|The first excerpt represents the element of Air. It speaks of mental influences and the process of thought, and is drawn from Herland by Charlotte Gilman:
of a larger, sweeter womanhood than I had ever imagined. Before
our marriage my own ardor had perhaps blinded me to much of this.
I was madly in love with not so much what was there as with
what I supposed to be there. Now I found an endlessly beautiful
undiscovered country to explore, and in it the sweetest wisdom
and understanding. It was as if I had come to some new place
and people, with a desire to eat at all hours, and no other
interests in particular; and as if my hosts, instead of merely
saying, "You shall not eat," had presently aroused in me a lively
desire for music, for pictures, for games, for exercise, for playing
in the water, for running some ingenious machine; and, in the
|The second excerpt represents the element of Fire. It speaks of emotional influences and base passions, and is drawn from Where There's A Will by Mary Roberts Rinehart:
family, who weren't making any particular pretense at grief, and
at the house people standing around the door. "Maybe you think
it's funny to see an unmarried woman get a set of waistcoat
buttons and a medical book. Well, that set of buttons was the
set he bought in London on his wedding trip, and the book's the
one he read himself to sleep with every night for twenty years.
I'm proud to get them."
Mr. Van Alstyne touched me on the arm.
"Everybody knows how loyal you've been, Minnie," he assured me.
"Now sit down like a good girl and listen to the rest of the
|The third excerpt represents the element of Water. It speaks of pure spiritual influences and feelings of love, and is drawn from Secret Adversary by Agatha Christie:
bed. There was a screen round it, but I could hear two people
talking in the room. Mrs. Vandemeyer was one of them. I tried to
listen, but at first I couldn't take much in. When at last I did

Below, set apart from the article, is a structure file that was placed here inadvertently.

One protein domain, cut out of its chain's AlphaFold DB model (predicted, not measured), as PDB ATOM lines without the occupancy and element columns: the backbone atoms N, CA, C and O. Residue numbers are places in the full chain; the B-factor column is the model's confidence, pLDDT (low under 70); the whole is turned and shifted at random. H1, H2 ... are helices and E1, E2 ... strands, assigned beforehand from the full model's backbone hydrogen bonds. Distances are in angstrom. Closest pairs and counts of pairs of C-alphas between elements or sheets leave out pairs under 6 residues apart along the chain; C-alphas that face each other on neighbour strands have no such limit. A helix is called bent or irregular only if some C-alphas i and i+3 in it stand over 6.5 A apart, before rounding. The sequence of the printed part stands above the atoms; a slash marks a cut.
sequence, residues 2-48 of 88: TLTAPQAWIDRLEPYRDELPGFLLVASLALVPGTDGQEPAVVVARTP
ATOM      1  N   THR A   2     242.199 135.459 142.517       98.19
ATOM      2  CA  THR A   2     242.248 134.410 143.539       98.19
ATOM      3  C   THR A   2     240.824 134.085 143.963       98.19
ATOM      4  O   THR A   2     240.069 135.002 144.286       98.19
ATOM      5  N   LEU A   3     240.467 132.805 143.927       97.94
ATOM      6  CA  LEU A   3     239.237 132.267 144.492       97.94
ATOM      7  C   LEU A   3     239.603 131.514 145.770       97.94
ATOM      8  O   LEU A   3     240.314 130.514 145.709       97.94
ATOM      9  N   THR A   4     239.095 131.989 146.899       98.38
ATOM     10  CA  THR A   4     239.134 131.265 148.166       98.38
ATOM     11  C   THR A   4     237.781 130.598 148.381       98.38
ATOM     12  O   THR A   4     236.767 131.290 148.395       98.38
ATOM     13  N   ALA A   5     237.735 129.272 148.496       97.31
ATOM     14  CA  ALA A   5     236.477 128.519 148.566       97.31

begin to grasp what was going on--I was just terrified! I wonder
I didn't scream right out there and then.
"They hadn't found the papers. They'd got the oilskin packet
with the blanks, and they were just mad! They didn't know
whether I'd changed the papers, or whether Danvers had been
carrying a dummy message, while the real one was sent another
way. They spoke of"--she closed her eyes--"torturing me to find
|The fourth excerpt represents the element of Earth. It speaks of physical influences and the impact of the unseen on the visible world, and is drawn from Democracy In America, Volume 2 by Alexis de Toqueville:
necessary and more dangerous than the other. A nation may
confine it within certain limits without ceasing to be mistress
of itself; and it may sometimes be obliged to do so in order to
maintain its own authority." And further on I added: "It cannot
be denied that the unrestrained liberty of association for
political purposes is the last degree of liberty which a people
is fit for. If it does not throw them into anarchy, it
perpetually brings them, as it were, to the verge of it." Thus I
do not think that a nation is always at liberty to invest its
citizens with an absolute right of association for political
purposes; and I doubt whether, in any country or in any age, it